At the end of the fiscal year on June 30, the district should have a fund balance of about $6.7 million. That helps provide a cushion, he said, as the money the district gets does not all come in at once.
A Spring Garden Township businessman was put in charge of the York City School District on Friday and tasked with implementing a financial recovery plan that could see all district buildings turned into charter schools run by an outside company.
York County Judge Stephen Linebaugh on Friday granted a petition from the state education department to name David Meckley as receiver for the city school district, which gives Meckley all of the school board’s powers except for levying taxes.
Meckley, who has been the state-appointed chief recovery officer for the district for about two years, guided the creation of a financial recovery plan for the district. The plan, adopted in 2013, called for internal reform but included a path to charter conversion if progress wasn’t made.
The state, in its request for receivership, said the school board wasn’t following the plan for reasons including that the school board tabled a decision in November on turning all district schools into charters next year after Meckley directed them to approve it. The board also approved a new teachers’ contract that was inconsistent with the recovery plan, the state said.
Map of Pennsylvania highlighting York County (Photo credit: Wikipedia)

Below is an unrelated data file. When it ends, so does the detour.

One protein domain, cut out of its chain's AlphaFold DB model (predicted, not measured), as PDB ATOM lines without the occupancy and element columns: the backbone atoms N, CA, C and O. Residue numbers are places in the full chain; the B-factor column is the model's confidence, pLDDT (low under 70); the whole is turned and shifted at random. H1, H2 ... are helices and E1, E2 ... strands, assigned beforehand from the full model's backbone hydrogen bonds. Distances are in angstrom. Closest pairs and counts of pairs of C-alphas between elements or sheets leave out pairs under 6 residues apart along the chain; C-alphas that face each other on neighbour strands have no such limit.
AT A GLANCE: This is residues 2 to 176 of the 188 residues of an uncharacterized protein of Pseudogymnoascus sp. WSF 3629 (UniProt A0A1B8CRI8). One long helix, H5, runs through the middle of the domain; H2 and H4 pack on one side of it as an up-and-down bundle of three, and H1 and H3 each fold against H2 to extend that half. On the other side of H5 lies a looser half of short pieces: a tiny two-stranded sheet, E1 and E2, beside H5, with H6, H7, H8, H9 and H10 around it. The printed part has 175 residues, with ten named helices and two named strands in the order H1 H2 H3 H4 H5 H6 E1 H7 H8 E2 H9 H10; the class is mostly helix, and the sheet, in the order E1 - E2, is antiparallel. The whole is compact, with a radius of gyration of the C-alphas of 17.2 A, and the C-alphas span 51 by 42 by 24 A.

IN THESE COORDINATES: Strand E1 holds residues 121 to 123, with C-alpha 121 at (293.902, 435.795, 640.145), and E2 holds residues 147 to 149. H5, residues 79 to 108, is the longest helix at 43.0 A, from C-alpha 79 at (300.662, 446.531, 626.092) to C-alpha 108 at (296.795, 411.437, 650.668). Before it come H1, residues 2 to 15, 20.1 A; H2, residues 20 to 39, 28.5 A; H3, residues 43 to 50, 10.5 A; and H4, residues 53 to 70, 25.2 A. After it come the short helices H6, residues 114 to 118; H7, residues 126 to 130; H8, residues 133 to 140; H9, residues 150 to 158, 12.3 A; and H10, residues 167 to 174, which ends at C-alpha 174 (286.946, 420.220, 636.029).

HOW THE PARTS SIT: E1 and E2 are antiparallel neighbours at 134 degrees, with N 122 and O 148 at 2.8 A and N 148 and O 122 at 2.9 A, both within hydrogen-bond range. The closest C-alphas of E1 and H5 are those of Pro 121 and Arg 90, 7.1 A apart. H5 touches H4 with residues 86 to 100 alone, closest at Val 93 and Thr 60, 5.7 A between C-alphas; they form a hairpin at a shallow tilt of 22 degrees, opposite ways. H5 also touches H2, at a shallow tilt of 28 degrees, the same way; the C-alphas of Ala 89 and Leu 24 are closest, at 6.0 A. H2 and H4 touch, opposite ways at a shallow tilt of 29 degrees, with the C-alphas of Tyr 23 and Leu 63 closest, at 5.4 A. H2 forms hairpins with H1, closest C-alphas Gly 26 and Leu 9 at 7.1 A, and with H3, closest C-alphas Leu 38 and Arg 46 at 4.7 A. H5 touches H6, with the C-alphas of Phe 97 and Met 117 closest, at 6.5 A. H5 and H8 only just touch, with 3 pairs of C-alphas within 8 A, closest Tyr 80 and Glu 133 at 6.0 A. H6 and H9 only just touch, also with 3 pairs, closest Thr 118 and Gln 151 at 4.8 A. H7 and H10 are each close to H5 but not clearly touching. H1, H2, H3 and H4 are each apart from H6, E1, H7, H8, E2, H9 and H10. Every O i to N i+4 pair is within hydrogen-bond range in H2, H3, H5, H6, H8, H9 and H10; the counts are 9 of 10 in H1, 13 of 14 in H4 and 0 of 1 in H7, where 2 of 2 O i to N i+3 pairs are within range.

York, PA – If you sold a house in York during the first three months of the year, chances are good that you made a profit from the deal.
Between Jan. 1 and March 31, the median sale price of a home in the York City School District jumped 60 percent while the number of homes sold fell 10 percent, according to data released Thursday by the Realtors Association of York & Adams Counties.
Overall, during the first quarter, the median sale price for a home sold in York County climbed 4 percent from $135,000 in 2013 to $139,997 this year.
Map of , United States Public School Districts (Photo credit: Wikipedia)
Required to adopt a balanced budget by June 30, York City School District officials are cobbling together a proposal with two major pieces of the financial puzzle missing.
First, it’s still unclear whether New Hope Academy Charter School will be forced to close — a scenario that could send an influx of students and money to the district.
And, the teacher’s union has not agreed to new collective-bargaining agreement with the district, which adopted a financial recovery plan that depends significantly on workforce savings achieved through wage and benefits reductions during the next five years.
Nonetheless, district administrators are proposing to move forward with plans to add and expand programs.
Six board members voted yes, while three other board members voted no. The emotional meeting had threats of legal action and accusations of racism. Miller is white, all the yes votes came from black school board members. Her replacement is black, which further fueled accusations of racism.
At YorkDispatch.com Laszlo posted:
“$300,000 to pay off a Superintendent who has had 2+ years of satisfactory evaluations, when just two months ago 44 positions were eliminated and 24 teachers laid off partly due to financial constraints and a desire not to raise taxes.”
Reminds me of the Myra Forrest debacle over at Owen J. Roberts SD a while back. I think there needs to be more protection for school superintendents so these “You’re fired! We don’t like the color of your hair this week.” dismissals can be avoided. People should not be randomly fired.
This move will cost the York City SD $270,000 plus a superintendent search when they had a perfectly good one.